Critiquesv2.ACORN and the Obama AdministrationMontreal         A Washington Post blog was hard for me to ignore. Philip Bump was amazed to find that when he charted the data on the top dozen Republican attack themes during the Obama Administration that ACORN stood out so loud and proud, practically dominating in 2009 and 2010, but carrying over as a major target after attack into 2012. Of course it is no surprise that the Republicans have been obsessed with ACORN. Perhaps the surprise was how much it seems to have been part of their message, rather than simply a crazed obsession.

In a dramatic graphic, in 2009 and 2010 the number of times that ACORN was spewed from venomous mouths of Republican politicians sometimes reached 80% of the total message and rarely got below 60% of their sound bites. Congressman Steve King, Republican from Iowa, was the leading hatemonger by far. Note to self: send King’s office an ACORN flag to hang in their waiting room in DC.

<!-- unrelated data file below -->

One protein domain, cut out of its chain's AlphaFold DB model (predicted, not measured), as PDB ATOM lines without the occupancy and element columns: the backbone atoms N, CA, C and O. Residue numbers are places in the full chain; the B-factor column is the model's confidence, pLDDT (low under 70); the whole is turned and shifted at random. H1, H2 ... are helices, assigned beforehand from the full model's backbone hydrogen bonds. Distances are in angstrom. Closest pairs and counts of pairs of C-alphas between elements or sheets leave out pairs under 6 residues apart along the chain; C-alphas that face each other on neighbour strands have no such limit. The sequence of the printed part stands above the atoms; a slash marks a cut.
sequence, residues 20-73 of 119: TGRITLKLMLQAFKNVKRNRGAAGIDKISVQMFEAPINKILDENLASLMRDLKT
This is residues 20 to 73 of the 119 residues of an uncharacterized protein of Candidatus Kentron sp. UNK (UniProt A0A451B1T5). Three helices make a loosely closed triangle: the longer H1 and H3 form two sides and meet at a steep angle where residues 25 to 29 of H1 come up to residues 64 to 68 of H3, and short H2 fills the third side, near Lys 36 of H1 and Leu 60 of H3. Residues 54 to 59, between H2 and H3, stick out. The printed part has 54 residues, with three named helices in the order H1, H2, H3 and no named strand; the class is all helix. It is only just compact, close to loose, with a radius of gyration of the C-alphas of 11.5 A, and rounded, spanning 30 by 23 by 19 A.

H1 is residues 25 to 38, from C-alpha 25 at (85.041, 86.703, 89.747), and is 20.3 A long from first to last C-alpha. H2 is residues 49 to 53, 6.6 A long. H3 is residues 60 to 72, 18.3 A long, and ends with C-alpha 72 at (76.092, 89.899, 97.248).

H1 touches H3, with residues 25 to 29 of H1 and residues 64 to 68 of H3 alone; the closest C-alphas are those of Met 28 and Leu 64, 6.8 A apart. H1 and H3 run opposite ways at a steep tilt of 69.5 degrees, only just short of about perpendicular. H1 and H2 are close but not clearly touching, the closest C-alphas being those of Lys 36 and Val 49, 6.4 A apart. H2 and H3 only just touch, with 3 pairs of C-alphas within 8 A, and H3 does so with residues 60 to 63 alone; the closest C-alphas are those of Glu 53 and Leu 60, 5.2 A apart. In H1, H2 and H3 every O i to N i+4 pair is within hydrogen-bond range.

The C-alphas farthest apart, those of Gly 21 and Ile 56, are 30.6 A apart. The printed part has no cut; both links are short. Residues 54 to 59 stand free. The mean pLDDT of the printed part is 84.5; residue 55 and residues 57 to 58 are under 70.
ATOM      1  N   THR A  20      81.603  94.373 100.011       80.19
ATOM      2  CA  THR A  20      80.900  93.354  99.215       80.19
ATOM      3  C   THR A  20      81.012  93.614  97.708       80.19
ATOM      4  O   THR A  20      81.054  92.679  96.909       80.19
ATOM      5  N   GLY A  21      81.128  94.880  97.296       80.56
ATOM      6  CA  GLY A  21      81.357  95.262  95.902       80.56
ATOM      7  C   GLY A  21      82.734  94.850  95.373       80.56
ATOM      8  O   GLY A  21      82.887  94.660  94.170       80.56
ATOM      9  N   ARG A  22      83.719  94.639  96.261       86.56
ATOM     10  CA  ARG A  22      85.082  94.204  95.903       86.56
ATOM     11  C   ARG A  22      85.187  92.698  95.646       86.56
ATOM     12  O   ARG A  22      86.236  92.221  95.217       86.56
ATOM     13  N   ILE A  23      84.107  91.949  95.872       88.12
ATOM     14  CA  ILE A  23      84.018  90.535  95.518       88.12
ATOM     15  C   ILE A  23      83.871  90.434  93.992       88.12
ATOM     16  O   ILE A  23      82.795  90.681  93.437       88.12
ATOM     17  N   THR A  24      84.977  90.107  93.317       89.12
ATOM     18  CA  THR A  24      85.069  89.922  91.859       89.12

The statistics indicate that the Republicans enjoyed Benghazi for a moment and the IRS, which in some ways was just the other side of the coin from ACORN, had a heartbeat for a while, but a careful look at the numbers Bump analyzed from the Sunlight Foundation seem to mainly establish that only Obamacare roused more fire from the Republicans that ACORN, and if not for the healthcare plan, alive or dead, the Republicans were ready to throw down at ACORN at a moment’s notice.

Why? Of course this corresponds with the Republican evangelical gospel that ACORN stole the election for Barack Obama in 2008 and was going to continue to steal all kinds of elections in 2012 and state by state, which is why there was a desperate need to restrict voting with voter IDs and justify all sorts of other malarkey.

Not crazy and not an obsession, but a strategy and a message, as it becomes clearer and clearer over time. Eight states passed restrictive voter measures and three of the eight are in the toss-up category now for control of the U.S. Senate by the Republicans including Georgia and North Carolina. A Tulane University professor, Justin Levitt, looked at all cases of people voting in someone else’s name in all elections in the USA since 2000 and out of a billion votes cast found 31 instances where someone with a fake ID voted for someone else, which is the only thing the voter ID bills can establish, other than intimidating and suppressing overall voting itself.